BY JIM ROGERS
 
Cry for Argentina

Argentina is in trouble. In fact, I doubt if I could dream up a more-dire situation for this South American behemoth.

The currency is on the verge of devaluing. The government is about to default on its debt. The stock market has plummeted 25 percent since the beginning of the year. And just about everybody in the world who has invested here mutual-fund companies, insurance outfits, international investors is yanking their money and heading for the hills.

"But Jim," you might ask, "isn't this the kind of buying opportunity about which you dream, the kind of bottom with no direction but up?"

Yes, I’ve preached a ‘buy-at-the-bottom’ investment style where you search through the rubble for bargains that often turn into stellar investments, if not gold mines, when the smoke clears.

But I’ve also suggested a ‘bottom’ shopping spree should come when there’s a mood of economic panic. That’s what’s missing in Argentina and the cavalier attitude may be the worst strike against the country, even with all its other problems.

Frankly, I’ve found no palpable concern for what's happening in the economy. The press may run economic numbers and stats daily, like the one showing how much bank deposits are declining down $6 billion in July alone but everyone seems convinced the current government, led by President Fernando de la Rua, can solve the problems. Everyone I've talked to says, "Don't worry. We've had problems before and we've always worked them out."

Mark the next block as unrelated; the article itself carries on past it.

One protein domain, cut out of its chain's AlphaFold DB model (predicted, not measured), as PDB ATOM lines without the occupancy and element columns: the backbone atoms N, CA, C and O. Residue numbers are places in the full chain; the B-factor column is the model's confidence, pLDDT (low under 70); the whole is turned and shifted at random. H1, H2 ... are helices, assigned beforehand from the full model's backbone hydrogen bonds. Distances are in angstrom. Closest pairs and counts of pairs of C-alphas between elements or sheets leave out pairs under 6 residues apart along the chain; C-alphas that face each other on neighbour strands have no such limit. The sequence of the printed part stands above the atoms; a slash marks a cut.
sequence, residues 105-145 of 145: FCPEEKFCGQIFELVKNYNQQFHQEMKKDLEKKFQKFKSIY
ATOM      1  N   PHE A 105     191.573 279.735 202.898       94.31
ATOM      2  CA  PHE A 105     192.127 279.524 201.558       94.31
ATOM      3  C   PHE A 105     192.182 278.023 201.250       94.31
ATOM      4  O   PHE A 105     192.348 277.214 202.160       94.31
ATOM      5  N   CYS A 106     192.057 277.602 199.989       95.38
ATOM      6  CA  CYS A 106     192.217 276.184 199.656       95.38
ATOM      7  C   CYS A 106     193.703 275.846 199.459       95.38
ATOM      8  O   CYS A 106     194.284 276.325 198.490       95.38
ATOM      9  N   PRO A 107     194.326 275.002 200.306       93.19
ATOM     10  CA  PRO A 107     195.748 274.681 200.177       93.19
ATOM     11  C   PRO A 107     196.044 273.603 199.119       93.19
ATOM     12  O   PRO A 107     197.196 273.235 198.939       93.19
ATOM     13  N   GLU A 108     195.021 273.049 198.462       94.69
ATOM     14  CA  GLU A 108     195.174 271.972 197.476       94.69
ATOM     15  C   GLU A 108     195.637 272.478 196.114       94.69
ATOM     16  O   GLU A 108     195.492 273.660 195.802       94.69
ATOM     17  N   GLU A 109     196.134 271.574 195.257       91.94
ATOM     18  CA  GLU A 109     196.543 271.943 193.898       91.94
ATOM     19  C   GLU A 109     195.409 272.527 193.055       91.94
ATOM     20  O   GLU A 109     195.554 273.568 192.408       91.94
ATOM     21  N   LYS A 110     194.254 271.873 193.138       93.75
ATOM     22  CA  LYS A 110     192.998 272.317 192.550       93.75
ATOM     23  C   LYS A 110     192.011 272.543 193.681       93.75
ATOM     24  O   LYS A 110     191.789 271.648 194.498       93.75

I wouldn’t call that even a sense of urgency, much less panic.

How did Argentina get this way? The current problem traces back to an economic fix made decade ago. In 1991, when hyperinflation reached 3,000 percent, Domingo Cavallo, the economic minister at the time, solved the problem through dollarization: pegging the Argentine peso to the U.S. dollar. In theory, this strategy makes the country more fiscally responsible, stopping the government from simply printing more to deal with any economic downturn.

For a long time, Argentina sizzled like one of its outstanding steaks. Its economy grew more that 40 percent during the 1990s as foreign investors raced to put their money in the banks. When I was in Argentina in 1991, Sr. Johny Pena, the President of the Stock Exchange, was only too delighted to receive me but was skeptical of my optimism.

I was so confident in the country’s future I opened two brokerage accounts: one with the Galicia Valores, the brokerage arm of Banco Galicia, one of Argentina's largest banks, and one at the Buenos Aires branch of JP Morgan.

I figured Argentina was fast on its way to regaining its status as one of the richest countries in the world. During the early 1900s, Europeans labeled a wealthy person as someone who was "as rich as an Argentine," just as Americans called someone "as rich as a Texan" during the oil-boom days.